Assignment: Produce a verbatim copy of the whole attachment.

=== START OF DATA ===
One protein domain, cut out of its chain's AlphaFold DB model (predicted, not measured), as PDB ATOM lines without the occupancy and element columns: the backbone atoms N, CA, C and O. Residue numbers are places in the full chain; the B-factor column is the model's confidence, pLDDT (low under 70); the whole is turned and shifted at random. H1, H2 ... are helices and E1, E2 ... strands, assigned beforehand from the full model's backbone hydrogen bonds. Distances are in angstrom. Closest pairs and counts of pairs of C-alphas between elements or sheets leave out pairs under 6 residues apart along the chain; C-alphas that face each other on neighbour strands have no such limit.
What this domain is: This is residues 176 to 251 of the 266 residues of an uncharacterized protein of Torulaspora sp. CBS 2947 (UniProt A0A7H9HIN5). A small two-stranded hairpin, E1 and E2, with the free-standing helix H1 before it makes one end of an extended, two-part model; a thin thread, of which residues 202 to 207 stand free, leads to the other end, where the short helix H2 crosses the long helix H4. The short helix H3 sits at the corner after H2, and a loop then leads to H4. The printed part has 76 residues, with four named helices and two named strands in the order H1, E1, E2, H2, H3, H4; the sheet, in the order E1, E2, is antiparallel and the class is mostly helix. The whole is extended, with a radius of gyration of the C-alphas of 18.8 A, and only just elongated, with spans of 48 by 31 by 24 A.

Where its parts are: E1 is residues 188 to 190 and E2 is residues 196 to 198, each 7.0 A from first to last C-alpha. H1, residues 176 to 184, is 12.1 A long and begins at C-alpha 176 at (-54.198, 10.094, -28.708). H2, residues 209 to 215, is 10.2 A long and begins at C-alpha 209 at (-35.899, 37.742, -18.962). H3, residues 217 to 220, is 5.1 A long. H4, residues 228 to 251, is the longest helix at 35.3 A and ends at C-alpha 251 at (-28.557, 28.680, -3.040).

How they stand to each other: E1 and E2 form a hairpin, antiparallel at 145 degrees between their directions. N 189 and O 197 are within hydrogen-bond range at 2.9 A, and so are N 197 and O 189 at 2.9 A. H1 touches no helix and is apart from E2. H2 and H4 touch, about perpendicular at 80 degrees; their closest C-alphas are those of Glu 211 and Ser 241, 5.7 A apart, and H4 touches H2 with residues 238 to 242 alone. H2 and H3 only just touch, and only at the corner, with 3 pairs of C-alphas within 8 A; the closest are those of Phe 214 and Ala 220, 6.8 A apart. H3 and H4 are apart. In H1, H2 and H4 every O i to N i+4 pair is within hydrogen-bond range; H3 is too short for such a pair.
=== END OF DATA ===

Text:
One protein domain, cut out of its chain's AlphaFold DB model (predicted, not measured), as PDB ATOM lines without the occupancy and element columns: the backbone atoms N, CA, C and O. Residue numbers are places in the full chain; the B-factor column is the model's confidence, pLDDT (low under 70); the whole is turned and shifted at random. H1, H2 ... are helices and E1, E2 ... strands, assigned beforehand from the full model's backbone hydrogen bonds. Distances are in angstrom. Closest pairs and counts of pairs of C-alphas between elements or sheets leave out pairs under 6 residues apart along the chain; C-alphas that face each other on neighbour strands have no such limit.
What this domain is: This is residues 176 to 251 of the 266 residues of an uncharacterized protein of Torulaspora sp. CBS 2947 (UniProt A0A7H9HIN5). A small two-stranded hairpin, E1 and E2, with the free-standing helix H1 before it makes one end of an extended, two-part model; a thin thread, of which residues 202 to 207 stand free, leads to the other end, where the short helix H2 crosses the long helix H4. The short helix H3 sits at the corner after H2, and a loop then leads to H4. The printed part has 76 residues, with four named helices and two named strands in the order H1, E1, E2, H2, H3, H4; the sheet, in the order E1, E2, is antiparallel and the class is mostly helix. The whole is extended, with a radius of gyration of the C-alphas of 18.8 A, and only just elongated, with spans of 48 by 31 by 24 A.

Where its parts are: E1 is residues 188 to 190 and E2 is residues 196 to 198, each 7.0 A from first to last C-alpha. H1, residues 176 to 184, is 12.1 A long and begins at C-alpha 176 at (-54.198, 10.094, -28.708). H2, residues 209 to 215, is 10.2 A long and begins at C-alpha 209 at (-35.899, 37.742, -18.962). H3, residues 217 to 220, is 5.1 A long. H4, residues 228 to 251, is the longest helix at 35.3 A and ends at C-alpha 251 at (-28.557, 28.680, -3.040).

How they stand to each other: E1 and E2 form a hairpin, antiparallel at 145 degrees between their directions. N 189 and O 197 are within hydrogen-bond range at 2.9 A, and so are N 197 and O 189 at 2.9 A. H1 touches no helix and is apart from E2. H2 and H4 touch, about perpendicular at 80 degrees; their closest C-alphas are those of Glu 211 and Ser 241, 5.7 A apart, and H4 touches H2 with residues 238 to 242 alone. H2 and H3 only just touch, and only at the corner, with 3 pairs of C-alphas within 8 A; the closest are those of Phe 214 and Ala 220, 6.8 A apart. H3 and H4 are apart. In H1, H2 and H4 every O i to N i+4 pair is within hydrogen-bond range; H3 is too short for such a pair.